Israel security chief visits Moscow over Syria WMDs

Yaakov Amidror trip comes as spiraling situation in Syria becomes growing source of concern for Israeli officials.

By JPOST.COM STAFF
January 28, 2013 12:09
2 minute read.
IDF soldier in the Golan overlooking Syria [file]

IDF soldier in the Golan overlooking Syria 370 (R). (photo credit: NIR ELIAS / Reuters)

 
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National Security Council head Yaakov Amidror was set to fly to Russia on Monday to discuss the Syrian crisis, Army Radio reported.

According to the report, Amidror plans to discuss the issue of Syrian chemical weapons with officials in the country.

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The fighting and instability in Syria and the uncertainty over the security of Syria's chemical weapons arsenal has been a cause of ongoing concern for Israel's decision makers.

Strategic Affairs Minister and Vice Premier, Moshe Ya'alon, Speaking to Israel Army Radio on the prospect of the leaching of chemical weapons from the Syrian army to terrorist groups such as Hezbollah said: "The situation in unstable and is becoming less stable from day to day. The worry stems from the fact that Syria possesses chemical weapons. We can wake up in the morning and see that everything has changed there." Ya'alon denied that Israel intends to intervene militarily in Syria. "As long as Israel is not threatened, we will not intervene in Syria," he said.    

Any sign of Syria's grip on its suspected chemical weapons slipping as it battles an armed uprising could trigger Israeli military strikes, Israel's vice premier, Silvan Shalom, said on Sunday.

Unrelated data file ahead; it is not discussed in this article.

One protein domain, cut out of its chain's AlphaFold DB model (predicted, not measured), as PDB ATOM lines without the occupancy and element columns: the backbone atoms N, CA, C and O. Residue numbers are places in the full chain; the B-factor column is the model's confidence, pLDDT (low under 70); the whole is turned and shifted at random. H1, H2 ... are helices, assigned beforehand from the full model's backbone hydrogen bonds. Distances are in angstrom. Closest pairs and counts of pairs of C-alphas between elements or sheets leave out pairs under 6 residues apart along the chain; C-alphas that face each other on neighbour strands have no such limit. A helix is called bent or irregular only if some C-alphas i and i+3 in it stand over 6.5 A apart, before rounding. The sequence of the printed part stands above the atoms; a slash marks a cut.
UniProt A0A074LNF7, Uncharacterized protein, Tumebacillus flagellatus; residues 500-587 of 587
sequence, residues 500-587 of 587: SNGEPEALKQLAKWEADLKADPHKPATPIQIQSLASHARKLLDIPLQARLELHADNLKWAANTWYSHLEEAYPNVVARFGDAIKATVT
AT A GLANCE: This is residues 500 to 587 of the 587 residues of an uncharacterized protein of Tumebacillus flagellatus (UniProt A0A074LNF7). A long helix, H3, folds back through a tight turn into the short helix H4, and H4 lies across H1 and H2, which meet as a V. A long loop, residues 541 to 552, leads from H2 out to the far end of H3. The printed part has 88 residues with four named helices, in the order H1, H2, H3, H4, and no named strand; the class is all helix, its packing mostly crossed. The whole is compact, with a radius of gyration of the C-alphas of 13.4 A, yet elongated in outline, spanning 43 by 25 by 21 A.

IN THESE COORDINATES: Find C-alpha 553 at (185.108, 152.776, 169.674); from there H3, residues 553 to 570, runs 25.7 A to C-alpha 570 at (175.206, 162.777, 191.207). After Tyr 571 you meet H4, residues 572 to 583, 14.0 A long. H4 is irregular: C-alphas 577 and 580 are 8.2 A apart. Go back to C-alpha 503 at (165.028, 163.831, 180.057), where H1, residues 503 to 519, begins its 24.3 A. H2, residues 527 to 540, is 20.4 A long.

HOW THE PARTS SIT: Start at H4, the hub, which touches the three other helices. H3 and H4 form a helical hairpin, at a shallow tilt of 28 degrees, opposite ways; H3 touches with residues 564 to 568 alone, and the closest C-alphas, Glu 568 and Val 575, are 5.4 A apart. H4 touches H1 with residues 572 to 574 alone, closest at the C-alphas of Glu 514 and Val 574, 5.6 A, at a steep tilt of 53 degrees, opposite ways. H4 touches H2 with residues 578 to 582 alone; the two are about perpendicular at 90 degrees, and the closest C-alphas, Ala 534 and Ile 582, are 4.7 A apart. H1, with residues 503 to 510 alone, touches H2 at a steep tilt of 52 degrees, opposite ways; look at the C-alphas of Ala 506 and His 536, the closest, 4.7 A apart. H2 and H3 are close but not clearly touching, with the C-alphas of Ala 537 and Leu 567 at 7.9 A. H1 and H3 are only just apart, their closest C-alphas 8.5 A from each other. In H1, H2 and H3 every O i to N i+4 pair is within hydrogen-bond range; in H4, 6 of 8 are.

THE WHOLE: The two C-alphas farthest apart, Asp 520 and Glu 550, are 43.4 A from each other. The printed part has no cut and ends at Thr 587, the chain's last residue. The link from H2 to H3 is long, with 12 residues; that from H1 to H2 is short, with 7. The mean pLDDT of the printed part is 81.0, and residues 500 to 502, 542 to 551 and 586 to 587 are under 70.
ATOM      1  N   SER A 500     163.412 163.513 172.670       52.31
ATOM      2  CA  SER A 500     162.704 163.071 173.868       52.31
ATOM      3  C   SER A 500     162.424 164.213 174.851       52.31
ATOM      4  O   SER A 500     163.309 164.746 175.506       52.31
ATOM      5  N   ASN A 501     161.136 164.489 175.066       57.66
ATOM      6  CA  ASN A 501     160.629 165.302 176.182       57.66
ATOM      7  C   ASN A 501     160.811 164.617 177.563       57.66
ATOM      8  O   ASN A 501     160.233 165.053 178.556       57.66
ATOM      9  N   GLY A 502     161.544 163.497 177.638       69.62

Shalom confirmed a media report that Prime Minister Binyamin Netanyahu had last week convened security chiefs to discuss the civil war in nearby Syria and the state of the country's chemical arsenal.

The meeting, held on Wednesday, had not been publicly announced and was seen as especially unusual as it came while votes were still being counted from Israel's national election the day before, which Netanyahu's party list won narrowly.



Should Lebanon's Hezbollah guerrillas or rebels battling forces loyal to Syrian President Bashar Assad obtain Syrian chemical weapons, Shalom told Israel's Army Radio, "it would dramatically change the capabilities of those organizations."

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Such a development would be "a crossing of all red lines that would require a different approach, including even preventive operations," he said - alluding to military intervention, for which Israeli generals have said plans have been readied.

"The concept, in principle, is that this (chemical weapons transfer) must not happen," Shalom said. "The moment we begin to understand that such a thing is liable to happen, we will have to make decisions."

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